Arundhati Roy, in 2010.
Author and activist Arundhati Roy proves once again that she is a passionate voice of dissent in a nation that's tilting towards authoritarianism.
Comisión Mexicana de Filmaciones/Flickr
How has Malcolm Lowry's novel stood the test of time?
The novelist's life was marked by the financial industry ... and not always for the best.
It's gritty and gripping in equal measure, but the swords and snowstorm narrative also answers a number of basic human needs.
Mme Soazig de la Moissonniere/Elysee.
Macron's portrait and taste in literature are full of political symbols to be sussed.
Young adult literature is starting to explore death in depth.
Death used to happen off the page in kids' books, but not anymore. They kill each other in The Hunger Games, and 13 Reasons Why graphically describes the impact of teen suicide.
How academic sleuthing uncovered the Edinburgh setting for a historic meeting of three of the greatest war poets
Eymet, a small village in the Perigord, is home to hundreds of British people.
Esther Westerveld / Flickr
While people from many nations have chosen to make their home in France, the British were among the first and remain the most numerous.
Alexis Wright won the Miles Franklin award for her 2006 novel Carpentaria.
AAP Image/Dean Lewins
Do you read Australia's First Nations writers? If not, why not? The time is well overdue for non-indigenous Australians to engage with the original inhabitants of the country.
The author in London in 1986, aged 69.
PA/PA Archive/PA Images
In his lifetime Anthony Burgess was a strong advocate of free expression. A forthcoming book promises to bring his political writing back into focus.
British readers are missing out on a wealth of literature written by non-English women writers.
Platform 9 and ¾, the portal to Harry Potter’s magical world, at Kings Cross in London.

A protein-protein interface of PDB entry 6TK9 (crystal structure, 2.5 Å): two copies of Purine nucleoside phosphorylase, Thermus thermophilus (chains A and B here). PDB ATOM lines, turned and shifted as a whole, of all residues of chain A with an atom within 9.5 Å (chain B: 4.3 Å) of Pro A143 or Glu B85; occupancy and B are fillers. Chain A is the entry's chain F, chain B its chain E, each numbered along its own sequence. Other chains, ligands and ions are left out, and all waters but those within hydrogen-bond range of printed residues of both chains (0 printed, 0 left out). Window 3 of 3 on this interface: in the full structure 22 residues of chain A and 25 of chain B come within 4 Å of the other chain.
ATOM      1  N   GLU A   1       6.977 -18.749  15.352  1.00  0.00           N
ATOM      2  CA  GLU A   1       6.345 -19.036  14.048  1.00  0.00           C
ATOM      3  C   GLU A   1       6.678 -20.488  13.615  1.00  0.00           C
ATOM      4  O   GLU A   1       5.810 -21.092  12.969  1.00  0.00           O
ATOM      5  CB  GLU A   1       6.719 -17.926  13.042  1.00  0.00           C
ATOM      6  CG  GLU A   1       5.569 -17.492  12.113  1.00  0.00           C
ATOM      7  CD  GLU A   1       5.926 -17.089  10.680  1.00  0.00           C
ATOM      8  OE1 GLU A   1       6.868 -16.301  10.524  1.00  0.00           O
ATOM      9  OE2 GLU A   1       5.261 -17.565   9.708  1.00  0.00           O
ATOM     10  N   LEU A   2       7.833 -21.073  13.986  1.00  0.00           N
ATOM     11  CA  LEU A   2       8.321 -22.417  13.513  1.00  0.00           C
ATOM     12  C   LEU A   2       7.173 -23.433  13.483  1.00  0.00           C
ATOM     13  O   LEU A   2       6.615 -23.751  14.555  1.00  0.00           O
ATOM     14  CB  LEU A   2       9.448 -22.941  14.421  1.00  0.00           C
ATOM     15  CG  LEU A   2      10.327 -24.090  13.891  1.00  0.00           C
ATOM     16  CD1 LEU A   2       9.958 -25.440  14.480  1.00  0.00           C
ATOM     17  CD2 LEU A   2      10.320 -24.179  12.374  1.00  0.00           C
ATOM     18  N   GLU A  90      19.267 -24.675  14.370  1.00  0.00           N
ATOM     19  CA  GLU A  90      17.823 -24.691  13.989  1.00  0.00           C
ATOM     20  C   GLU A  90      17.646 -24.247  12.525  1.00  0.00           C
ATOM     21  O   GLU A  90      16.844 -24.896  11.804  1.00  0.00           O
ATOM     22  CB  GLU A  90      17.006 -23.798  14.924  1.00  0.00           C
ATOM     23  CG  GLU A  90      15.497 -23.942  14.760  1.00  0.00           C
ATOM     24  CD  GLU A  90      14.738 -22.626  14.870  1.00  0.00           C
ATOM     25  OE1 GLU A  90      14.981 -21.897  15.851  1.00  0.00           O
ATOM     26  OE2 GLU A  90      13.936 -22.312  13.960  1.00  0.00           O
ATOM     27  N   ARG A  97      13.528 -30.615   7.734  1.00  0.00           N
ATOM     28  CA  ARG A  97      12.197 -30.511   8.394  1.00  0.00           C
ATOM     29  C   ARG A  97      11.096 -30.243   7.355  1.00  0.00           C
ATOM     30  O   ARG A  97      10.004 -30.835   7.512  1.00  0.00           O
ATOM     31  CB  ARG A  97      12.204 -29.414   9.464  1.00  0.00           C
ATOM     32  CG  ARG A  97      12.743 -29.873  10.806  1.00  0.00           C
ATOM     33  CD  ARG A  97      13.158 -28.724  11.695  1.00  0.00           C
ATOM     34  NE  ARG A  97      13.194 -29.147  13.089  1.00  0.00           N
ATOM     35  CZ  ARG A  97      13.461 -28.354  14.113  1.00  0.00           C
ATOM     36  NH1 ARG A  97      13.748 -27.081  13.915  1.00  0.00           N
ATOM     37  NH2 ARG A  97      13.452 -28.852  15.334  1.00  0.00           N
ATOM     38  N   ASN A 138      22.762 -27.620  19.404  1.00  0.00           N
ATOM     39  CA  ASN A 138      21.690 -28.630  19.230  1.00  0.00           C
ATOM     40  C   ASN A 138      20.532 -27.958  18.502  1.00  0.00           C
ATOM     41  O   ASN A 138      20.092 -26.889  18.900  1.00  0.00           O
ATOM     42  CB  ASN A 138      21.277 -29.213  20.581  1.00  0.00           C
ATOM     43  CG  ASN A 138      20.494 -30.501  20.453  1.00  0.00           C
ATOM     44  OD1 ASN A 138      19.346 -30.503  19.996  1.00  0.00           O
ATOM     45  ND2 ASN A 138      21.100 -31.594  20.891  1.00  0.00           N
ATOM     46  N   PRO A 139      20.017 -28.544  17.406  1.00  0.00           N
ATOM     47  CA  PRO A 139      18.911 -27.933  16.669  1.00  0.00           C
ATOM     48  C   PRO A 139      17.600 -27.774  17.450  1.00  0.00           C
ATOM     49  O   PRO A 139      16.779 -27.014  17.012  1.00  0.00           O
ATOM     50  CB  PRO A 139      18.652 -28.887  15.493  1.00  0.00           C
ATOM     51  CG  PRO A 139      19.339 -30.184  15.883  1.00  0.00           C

Harry Potter image from www.shutterstock.com
Harry Potter and the Philosopher's Stone, the first in the phenomenally successful series, turns 20 this month. Despite criticism of their status as 'literature', the books remain a magical experience for children.
Many literary questions about smell are quite philosophical. Why do humans get pleasure from perfumes? Do rich bodies smell differently from poor ones?
Smell is the Cinderella of the senses in Anglophone literature, but James Joyce wrote an olfactory revolution. His treatment of the science of smell was astonishingly prescient.
The late Gordon Burn's prophetic writing predicted our obsession with celebrity and the media.
Bob Dylan pictured in 2012: his long synopses of a seemingly random list of books made up the bulk of this week’s Nobel Prize speech.
This extraordinarily odd speech might well be the singer’s most Dylanesque performance.
Sofia Boutella rises from the dead in The Mummy.
The Mummy, starring Tom Cruise and Russell Crowe, is the latest manifestation of our centuries old fascination with Egypt. But beneath this obsession is a darker story of looting and destruction.
andrey_l / Shutterstock.com
Simon John James and Richard Bower chat about differing conceptions of what it is to travel through time.
Smoke rises over the city of Manchester in William Wyld’s painting Manchester from Kersal Moor.
Can the Victorian novel offers us a means of thinking and feeling about our own moment anew?
Igor Zh / Shutterstock.com
Weather forecasting stopped looking for patterns in the past, and started using numbers to look solidly at the future.
A message ploughed in the land calls on the federal government to help drought-affected farmers near the wheatbelt town of Kondinin in 2001.
In two 30-year periods, an area in WA roughly the size of England was stripped of native vegetation for farming. It has produced some of our finest writers, from A.B. Facey to Dorothy Hewitt to Jack Davis.